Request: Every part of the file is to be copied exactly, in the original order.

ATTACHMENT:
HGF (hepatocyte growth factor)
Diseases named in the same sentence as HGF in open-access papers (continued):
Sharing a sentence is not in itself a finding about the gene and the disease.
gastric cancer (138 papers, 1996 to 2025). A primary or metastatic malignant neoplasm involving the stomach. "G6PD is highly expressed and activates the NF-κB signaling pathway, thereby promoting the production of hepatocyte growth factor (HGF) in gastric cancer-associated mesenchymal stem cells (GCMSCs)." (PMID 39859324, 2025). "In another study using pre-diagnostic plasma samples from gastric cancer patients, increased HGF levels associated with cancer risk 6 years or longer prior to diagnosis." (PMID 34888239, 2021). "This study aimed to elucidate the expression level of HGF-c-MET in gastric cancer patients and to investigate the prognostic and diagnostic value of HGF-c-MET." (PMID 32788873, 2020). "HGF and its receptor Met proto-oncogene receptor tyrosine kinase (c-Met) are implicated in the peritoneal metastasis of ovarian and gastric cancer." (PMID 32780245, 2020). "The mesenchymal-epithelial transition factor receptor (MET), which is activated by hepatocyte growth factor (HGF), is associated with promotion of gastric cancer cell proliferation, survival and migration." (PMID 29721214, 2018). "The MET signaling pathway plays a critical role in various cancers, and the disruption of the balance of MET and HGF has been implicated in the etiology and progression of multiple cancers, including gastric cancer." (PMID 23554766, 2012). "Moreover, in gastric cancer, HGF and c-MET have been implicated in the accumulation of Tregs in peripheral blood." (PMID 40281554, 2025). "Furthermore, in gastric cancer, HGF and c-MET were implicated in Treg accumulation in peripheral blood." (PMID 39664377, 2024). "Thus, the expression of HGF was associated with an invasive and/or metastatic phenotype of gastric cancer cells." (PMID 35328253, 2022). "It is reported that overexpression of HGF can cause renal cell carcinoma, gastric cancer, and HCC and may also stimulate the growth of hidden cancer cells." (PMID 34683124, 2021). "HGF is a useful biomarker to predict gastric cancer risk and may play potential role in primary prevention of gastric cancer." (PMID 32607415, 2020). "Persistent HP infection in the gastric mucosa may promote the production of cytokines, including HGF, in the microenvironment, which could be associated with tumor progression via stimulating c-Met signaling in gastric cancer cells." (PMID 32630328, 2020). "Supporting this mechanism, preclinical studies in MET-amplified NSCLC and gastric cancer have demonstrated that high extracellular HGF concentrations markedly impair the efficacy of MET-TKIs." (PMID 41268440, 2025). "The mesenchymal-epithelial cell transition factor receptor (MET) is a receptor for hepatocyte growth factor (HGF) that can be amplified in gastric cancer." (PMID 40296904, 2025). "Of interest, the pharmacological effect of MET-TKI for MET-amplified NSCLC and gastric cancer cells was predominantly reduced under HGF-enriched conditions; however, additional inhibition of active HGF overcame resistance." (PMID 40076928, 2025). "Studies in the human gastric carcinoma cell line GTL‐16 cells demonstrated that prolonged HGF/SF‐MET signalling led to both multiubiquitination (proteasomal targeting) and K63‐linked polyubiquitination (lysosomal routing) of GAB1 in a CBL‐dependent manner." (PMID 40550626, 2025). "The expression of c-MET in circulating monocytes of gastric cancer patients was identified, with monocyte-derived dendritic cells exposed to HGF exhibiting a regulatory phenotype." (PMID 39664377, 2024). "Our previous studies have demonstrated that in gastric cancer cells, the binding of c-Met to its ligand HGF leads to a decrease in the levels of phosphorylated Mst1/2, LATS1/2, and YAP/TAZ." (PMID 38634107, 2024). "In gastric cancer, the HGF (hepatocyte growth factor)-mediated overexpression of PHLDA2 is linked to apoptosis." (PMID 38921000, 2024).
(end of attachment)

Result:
HGF (hepatocyte growth factor)
Diseases named in the same sentence as HGF in open-access papers (continued):
Sharing a sentence is not in itself a finding about the gene and the disease.
gastric cancer (138 papers, 1996 to 2025). A primary or metastatic malignant neoplasm involving the stomach. "G6PD is highly expressed and activates the NF-κB signaling pathway, thereby promoting the production of hepatocyte growth factor (HGF) in gastric cancer-associated mesenchymal stem cells (GCMSCs)." (PMID 39859324, 2025). "In another study using pre-diagnostic plasma samples from gastric cancer patients, increased HGF levels associated with cancer risk 6 years or longer prior to diagnosis." (PMID 34888239, 2021). "This study aimed to elucidate the expression level of HGF-c-MET in gastric cancer patients and to investigate the prognostic and diagnostic value of HGF-c-MET." (PMID 32788873, 2020). "HGF and its receptor Met proto-oncogene receptor tyrosine kinase (c-Met) are implicated in the peritoneal metastasis of ovarian and gastric cancer." (PMID 32780245, 2020). "The mesenchymal-epithelial transition factor receptor (MET), which is activated by hepatocyte growth factor (HGF), is associated with promotion of gastric cancer cell proliferation, survival and migration." (PMID 29721214, 2018). "The MET signaling pathway plays a critical role in various cancers, and the disruption of the balance of MET and HGF has been implicated in the etiology and progression of multiple cancers, including gastric cancer." (PMID 23554766, 2012). "Moreover, in gastric cancer, HGF and c-MET have been implicated in the accumulation of Tregs in peripheral blood." (PMID 40281554, 2025). "Furthermore, in gastric cancer, HGF and c-MET were implicated in Treg accumulation in peripheral blood." (PMID 39664377, 2024). "Thus, the expression of HGF was associated with an invasive and/or metastatic phenotype of gastric cancer cells." (PMID 35328253, 2022). "It is reported that overexpression of HGF can cause renal cell carcinoma, gastric cancer, and HCC and may also stimulate the growth of hidden cancer cells." (PMID 34683124, 2021). "HGF is a useful biomarker to predict gastric cancer risk and may play potential role in primary prevention of gastric cancer." (PMID 32607415, 2020). "Persistent HP infection in the gastric mucosa may promote the production of cytokines, including HGF, in the microenvironment, which could be associated with tumor progression via stimulating c-Met signaling in gastric cancer cells." (PMID 32630328, 2020). "Supporting this mechanism, preclinical studies in MET-amplified NSCLC and gastric cancer have demonstrated that high extracellular HGF concentrations markedly impair the efficacy of MET-TKIs." (PMID 41268440, 2025). "The mesenchymal-epithelial cell transition factor receptor (MET) is a receptor for hepatocyte growth factor (HGF) that can be amplified in gastric cancer." (PMID 40296904, 2025). "Of interest, the pharmacological effect of MET-TKI for MET-amplified NSCLC and gastric cancer cells was predominantly reduced under HGF-enriched conditions; however, additional inhibition of active HGF overcame resistance." (PMID 40076928, 2025). "Studies in the human gastric carcinoma cell line GTL‐16 cells demonstrated that prolonged HGF/SF‐MET signalling led to both multiubiquitination (proteasomal targeting) and K63‐linked polyubiquitination (lysosomal routing) of GAB1 in a CBL‐dependent manner." (PMID 40550626, 2025). "The expression of c-MET in circulating monocytes of gastric cancer patients was identified, with monocyte-derived dendritic cells exposed to HGF exhibiting a regulatory phenotype." (PMID 39664377, 2024). "Our previous studies have demonstrated that in gastric cancer cells, the binding of c-Met to its ligand HGF leads to a decrease in the levels of phosphorylated Mst1/2, LATS1/2, and YAP/TAZ." (PMID 38634107, 2024). "In gastric cancer, the HGF (hepatocyte growth factor)-mediated overexpression of PHLDA2 is linked to apoptosis." (PMID 38921000, 2024).